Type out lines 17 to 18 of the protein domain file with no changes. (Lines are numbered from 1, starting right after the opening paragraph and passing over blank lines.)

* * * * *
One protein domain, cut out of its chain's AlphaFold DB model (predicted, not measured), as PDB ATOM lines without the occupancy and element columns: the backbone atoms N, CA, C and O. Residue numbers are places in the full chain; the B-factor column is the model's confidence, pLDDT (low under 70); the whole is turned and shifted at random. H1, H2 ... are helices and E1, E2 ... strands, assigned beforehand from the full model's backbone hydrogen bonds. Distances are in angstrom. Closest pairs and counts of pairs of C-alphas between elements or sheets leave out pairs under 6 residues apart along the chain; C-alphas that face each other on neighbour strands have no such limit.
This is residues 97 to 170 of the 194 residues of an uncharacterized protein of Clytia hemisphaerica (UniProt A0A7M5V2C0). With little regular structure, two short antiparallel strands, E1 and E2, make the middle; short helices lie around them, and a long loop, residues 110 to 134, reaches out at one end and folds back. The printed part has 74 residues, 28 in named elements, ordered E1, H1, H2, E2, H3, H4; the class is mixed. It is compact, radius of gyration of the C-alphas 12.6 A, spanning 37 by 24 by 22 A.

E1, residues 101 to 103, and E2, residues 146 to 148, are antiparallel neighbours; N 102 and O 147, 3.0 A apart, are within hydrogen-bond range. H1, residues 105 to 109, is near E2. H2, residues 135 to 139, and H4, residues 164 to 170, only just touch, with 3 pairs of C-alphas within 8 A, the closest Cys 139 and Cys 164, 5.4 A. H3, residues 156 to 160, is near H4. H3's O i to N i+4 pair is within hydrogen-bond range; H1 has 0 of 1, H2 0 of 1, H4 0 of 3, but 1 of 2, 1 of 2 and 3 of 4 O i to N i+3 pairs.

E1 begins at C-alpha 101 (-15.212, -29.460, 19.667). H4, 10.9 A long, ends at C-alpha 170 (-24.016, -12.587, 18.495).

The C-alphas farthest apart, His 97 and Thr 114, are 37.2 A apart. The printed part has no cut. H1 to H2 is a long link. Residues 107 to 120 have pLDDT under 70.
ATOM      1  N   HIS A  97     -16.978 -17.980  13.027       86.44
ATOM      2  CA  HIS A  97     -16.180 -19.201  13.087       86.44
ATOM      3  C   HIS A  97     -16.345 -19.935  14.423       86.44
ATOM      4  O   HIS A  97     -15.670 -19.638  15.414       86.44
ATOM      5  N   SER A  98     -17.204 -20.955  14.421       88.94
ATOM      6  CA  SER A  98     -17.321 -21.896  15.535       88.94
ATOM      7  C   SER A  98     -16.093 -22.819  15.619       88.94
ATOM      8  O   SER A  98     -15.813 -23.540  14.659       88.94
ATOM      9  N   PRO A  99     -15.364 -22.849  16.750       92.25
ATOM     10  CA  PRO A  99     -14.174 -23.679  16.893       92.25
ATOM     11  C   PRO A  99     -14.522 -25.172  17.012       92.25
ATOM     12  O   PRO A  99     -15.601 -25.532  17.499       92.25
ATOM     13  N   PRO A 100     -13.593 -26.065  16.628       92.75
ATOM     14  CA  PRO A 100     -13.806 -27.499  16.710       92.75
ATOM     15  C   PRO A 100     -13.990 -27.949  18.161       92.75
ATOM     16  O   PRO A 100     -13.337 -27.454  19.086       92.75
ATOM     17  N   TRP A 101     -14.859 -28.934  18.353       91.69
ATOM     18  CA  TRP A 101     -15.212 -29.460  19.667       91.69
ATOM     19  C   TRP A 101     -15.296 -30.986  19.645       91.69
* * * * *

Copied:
ATOM     13  N   PRO A 100     -13.593 -26.065  16.628       92.75
ATOM     14  CA  PRO A 100     -13.806 -27.499  16.710       92.75